Miami’s Chef Pierre Moise Shares Revolutionary Insight to Celebrating Haitian Independence

Chef Pierre Moise
Chef Pierre Moise enjoying a bowl of soup joumou.

For many Haitian Americans families, celebrating both New Year’s Day and their country’s independence can only be done right with a large pot of soup joumou. The pumpkin beef soup is a traditional meal that aims to nourish the entire family for the year ahead. Soup joumou was originally a delicacy enjoyed exclusively by French slave masters. After the slaves gained independence on January 1, 1804, the soup became a staple on every Sunday table as well as a traditional meal for New Year’s Day.

A revolutionary soup that connects to the roots

Miami’s Chef Pierre Bonhomme Moise shared with National Weekly about how his family helps to keep the revolutionary spirit alive through native cuisine.

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“Independence gatherings are thought to include a large pot of soup joumou. Soup Joumou is spiritual, delivering flavors of hope, renewal, and love of culture. It’s a Sunday soup, but it’s not a revolutionary soup,” said Moise. “Tchaka is a soup variation that’s made with beans, corn and roasted squash. It’s a very hearty soup that the Europeans were not able to digest. Every component of the tchaka, every ingredient comes from Africa. It’s a soup that reminds us literally of who and what we are, to remind ourselves of the kings and queens that we came from.”

A Healthy Boost from New Year Cuisine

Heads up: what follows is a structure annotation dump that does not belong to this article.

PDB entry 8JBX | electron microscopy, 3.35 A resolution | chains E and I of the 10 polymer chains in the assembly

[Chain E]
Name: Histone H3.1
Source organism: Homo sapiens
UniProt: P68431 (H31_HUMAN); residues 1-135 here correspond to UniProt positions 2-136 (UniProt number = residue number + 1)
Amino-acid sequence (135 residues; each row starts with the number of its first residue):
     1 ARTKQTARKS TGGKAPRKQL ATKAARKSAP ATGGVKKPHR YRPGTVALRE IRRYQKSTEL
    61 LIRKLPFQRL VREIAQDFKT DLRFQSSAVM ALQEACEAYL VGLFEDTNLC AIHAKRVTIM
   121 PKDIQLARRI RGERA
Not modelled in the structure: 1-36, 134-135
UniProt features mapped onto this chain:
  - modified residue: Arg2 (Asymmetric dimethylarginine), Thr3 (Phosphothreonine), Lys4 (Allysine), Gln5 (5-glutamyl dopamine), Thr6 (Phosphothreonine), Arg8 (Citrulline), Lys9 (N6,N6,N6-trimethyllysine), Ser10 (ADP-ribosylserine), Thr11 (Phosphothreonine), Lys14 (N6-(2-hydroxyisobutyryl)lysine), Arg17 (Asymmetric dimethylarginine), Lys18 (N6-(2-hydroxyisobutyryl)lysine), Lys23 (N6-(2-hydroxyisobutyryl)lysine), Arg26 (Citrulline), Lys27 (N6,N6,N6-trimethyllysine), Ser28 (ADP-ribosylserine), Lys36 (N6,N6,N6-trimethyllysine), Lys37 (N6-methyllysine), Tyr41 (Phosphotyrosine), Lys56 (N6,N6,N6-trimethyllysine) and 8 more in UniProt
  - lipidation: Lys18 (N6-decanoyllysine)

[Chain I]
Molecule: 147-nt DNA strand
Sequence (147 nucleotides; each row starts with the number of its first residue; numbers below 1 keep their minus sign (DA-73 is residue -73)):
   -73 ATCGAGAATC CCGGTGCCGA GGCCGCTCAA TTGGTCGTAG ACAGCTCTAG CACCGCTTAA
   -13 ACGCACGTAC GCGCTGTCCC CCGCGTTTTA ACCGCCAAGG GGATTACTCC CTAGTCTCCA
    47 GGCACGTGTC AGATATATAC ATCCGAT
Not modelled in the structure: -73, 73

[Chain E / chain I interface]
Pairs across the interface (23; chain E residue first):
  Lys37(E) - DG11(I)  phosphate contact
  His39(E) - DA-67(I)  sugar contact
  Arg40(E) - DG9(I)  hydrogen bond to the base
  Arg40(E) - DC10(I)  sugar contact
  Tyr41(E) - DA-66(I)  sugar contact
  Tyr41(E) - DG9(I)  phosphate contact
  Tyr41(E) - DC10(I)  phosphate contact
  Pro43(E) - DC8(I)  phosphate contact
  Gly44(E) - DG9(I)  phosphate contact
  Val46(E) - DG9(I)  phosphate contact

People wanting to start the New Year off on a healthier note may want to consider a traditional Haitian soup. With a base of calabaza or kabocha squash, soup joumou offers a power punch of Vitamin A and C to boost the body’s immunity and healthy skin, hair and nails. If you’re cutting down on meat, the tchaka offers a more a little more variety with corn and other vegetables. Some variations also include salted or smoked meats.

“A true traditional chaka is all vegetarian,” added Moise. “It’s a lot healthier, it reminds you of every ingredient that we had to grow – all of the seeds that we left Africa and came to the Caribbean with – and that’s why we see all of these beautiful soups and foods from the Caribbean and people ask where did it originate from? Africa. That’s the soup that reminds us literally of who and what we are.”

To our Haitian American family throughout South Florida and the diaspora, we wish you a Joyeux 214ème anniversaire d’indépendance.

Featured recipes and tutorials:

Soup Joumou




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